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Patent Analysis of

Method for simulating network hold

Updated Time 15 March 2019

Patent Registration Data

Publication Number

US8401532

Application Number

US12/510574

Application Date

28 July 2009

Publication Date

19 March 2013

Current Assignee

GOOGLE TECHNOLOGY HOLDINGS LLC

Original Assignee (Applicant)

MOTOROLA, INC.

International Classification

H04M3/42

Cooperative Classification

H04M1/6066,H04M1/6083,H04M1/72513,H04M3/56,H04M2250/02

Inventor

FRAZIER, TANEKA,RILEY, MARC

Patent Images

This patent contains figures and images illustrating the invention and its embodiment.

Method for simulating network hold Method for simulating network hold Method for simulating network hold
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Abstract

A method, a master short range accessory, and an ad-hoc personal area network device for pairing with multiple slave communication devices are disclosed. An audio user interface 310 may interact with a user. A primary device interface component 372 may create a primary audio connection with a primary mobile communication device 502 to facilitate a primary telephone conversation session with a primary communication partner 512. A secondary device interface component 372 may create a secondary audio connection with the secondary mobile communication device 504 to facilitate a secondary telephone conversation session with a secondary communication partner 532 while maintaining the primary audio connection. A processor 330 may send an audio hold indication to the primary communication partner 512 and mutes the primary audio connection.

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Claims

1. A method for executing a simulated network hold with a relay user interface accessory paired with a primary communication device using a short range wireless communication connection and paired with a secondary communication device using a short range wireless communication connection, the method comprising: creating a primary audio data connection between the relay user interface accessory and the primary communication device to facilitate a primary telephone conversation session with a primary communication partner where the primary audio data connection access a telecommunication network through the primary communication device for the relay user interface; creating a secondary audio data connection between the relay user interface accessory and the secondary communication device to facilitate a secondary telephone conversation session with a secondary communication partner while maintaining the primary audio connection where the secondary audio data connection access a telecommunication network through the secondary communication device for the relay user interface; and sending audible signals from the relay user interface accessory, the audible signals including audible speech signals of the secondary telephone conversation session.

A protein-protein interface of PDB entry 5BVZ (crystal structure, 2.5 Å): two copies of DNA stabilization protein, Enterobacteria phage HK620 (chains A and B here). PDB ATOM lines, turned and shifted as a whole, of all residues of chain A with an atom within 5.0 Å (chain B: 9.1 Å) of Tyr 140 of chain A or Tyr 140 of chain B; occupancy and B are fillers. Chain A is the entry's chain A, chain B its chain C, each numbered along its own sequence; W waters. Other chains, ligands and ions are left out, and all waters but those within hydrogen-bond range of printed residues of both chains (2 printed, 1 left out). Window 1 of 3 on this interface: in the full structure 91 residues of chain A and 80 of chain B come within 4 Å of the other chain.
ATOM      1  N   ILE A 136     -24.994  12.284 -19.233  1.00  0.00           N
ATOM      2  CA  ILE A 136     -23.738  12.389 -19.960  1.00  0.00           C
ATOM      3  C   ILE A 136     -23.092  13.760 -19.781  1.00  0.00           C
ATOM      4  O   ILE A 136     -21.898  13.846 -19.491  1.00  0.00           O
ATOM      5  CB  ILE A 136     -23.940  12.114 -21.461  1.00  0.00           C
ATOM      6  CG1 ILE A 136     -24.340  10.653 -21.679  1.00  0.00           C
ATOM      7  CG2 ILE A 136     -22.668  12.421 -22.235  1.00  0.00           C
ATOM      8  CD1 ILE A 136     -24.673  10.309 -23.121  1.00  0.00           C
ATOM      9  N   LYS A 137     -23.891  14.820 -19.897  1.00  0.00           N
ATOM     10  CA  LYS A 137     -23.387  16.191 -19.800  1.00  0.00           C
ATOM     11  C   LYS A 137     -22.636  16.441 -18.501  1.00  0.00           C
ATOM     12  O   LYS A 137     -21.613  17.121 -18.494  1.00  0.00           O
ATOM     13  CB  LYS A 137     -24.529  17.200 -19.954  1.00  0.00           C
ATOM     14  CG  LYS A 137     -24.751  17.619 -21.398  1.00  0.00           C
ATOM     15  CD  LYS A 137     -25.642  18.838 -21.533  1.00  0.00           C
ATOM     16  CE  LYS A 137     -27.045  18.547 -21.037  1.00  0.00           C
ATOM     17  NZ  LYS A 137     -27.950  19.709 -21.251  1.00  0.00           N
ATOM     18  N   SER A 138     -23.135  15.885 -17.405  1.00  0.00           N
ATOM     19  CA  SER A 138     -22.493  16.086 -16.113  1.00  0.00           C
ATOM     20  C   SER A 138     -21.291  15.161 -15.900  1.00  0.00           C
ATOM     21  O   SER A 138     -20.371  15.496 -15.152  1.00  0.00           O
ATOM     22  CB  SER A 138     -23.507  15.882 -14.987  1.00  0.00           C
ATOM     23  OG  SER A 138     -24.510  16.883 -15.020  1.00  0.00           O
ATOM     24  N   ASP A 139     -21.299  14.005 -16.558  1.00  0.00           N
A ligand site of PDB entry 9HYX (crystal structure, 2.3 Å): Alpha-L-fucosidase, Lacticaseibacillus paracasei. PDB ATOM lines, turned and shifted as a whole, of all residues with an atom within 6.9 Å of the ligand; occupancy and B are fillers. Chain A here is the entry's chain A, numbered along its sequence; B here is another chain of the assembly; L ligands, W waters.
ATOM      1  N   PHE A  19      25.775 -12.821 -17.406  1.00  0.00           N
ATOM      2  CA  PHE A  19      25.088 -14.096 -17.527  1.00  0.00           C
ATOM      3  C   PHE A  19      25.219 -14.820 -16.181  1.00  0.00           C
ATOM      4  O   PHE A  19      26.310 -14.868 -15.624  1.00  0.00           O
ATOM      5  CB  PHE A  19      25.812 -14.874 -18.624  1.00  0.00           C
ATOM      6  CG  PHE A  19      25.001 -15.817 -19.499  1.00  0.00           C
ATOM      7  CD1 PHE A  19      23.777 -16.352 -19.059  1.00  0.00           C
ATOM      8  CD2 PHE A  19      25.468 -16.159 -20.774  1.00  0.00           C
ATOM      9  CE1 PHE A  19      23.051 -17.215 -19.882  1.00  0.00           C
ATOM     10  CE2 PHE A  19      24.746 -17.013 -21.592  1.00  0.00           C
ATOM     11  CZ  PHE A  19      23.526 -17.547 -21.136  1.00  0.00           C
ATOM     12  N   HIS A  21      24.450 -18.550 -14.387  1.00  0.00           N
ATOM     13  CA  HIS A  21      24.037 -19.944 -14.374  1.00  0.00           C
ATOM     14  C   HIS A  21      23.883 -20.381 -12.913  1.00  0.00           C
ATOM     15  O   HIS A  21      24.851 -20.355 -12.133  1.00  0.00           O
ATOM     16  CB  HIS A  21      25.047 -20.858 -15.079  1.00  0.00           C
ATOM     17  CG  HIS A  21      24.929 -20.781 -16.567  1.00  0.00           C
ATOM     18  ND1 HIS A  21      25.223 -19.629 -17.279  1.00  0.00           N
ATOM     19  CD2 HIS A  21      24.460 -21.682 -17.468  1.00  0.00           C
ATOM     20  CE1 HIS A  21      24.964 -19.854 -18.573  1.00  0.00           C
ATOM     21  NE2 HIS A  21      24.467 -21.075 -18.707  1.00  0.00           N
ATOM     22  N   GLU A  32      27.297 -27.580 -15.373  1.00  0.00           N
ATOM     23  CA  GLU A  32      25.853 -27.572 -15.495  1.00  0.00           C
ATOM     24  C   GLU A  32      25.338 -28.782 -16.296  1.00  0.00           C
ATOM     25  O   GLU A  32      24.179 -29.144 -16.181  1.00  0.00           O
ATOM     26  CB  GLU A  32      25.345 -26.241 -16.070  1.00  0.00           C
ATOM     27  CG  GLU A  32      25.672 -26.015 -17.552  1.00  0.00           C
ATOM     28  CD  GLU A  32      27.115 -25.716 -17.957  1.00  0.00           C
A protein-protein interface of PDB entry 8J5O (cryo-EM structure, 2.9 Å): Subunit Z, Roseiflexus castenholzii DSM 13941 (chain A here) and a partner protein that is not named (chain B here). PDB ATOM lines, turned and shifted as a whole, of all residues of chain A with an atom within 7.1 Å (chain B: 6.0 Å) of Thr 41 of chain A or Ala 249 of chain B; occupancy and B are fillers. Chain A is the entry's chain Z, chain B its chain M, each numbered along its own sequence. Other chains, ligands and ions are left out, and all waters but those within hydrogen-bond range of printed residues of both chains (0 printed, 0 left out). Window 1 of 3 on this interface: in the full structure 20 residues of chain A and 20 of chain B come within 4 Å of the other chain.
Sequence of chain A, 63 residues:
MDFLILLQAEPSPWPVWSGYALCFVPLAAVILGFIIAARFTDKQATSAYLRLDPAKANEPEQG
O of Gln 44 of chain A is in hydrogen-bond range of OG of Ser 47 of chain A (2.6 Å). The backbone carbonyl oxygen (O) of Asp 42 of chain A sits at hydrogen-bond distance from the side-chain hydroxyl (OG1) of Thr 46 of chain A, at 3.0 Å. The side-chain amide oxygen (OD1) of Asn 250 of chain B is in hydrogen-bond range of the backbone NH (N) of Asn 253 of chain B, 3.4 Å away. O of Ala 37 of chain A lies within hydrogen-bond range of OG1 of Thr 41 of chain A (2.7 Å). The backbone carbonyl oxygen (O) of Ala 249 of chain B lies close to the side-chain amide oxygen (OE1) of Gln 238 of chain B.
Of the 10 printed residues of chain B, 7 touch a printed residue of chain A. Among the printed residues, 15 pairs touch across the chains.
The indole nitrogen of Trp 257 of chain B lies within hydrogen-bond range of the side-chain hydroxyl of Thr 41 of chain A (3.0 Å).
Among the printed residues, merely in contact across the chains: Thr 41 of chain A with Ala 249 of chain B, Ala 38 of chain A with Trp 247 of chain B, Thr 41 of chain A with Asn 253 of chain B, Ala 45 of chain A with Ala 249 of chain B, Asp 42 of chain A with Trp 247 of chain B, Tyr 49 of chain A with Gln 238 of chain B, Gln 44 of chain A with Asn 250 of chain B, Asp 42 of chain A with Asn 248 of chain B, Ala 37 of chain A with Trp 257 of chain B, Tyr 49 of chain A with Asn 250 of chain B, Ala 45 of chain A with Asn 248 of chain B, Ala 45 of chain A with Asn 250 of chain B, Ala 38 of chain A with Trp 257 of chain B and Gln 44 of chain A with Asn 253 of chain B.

2. The method of claim 1, further comprising: muting audible signals from the primary audio data connection while the relay user interface accessory maintains the primary audio data connection with the primary communication device and while sending audible signals of the secondary telephone conversation session from the relay user interface accessory.

3. The method of claim 2, further comprising: sending a secondary end message to the secondary communication device to end the secondary telephone conversation session; and unmuting audible signals from the primary audio data connection.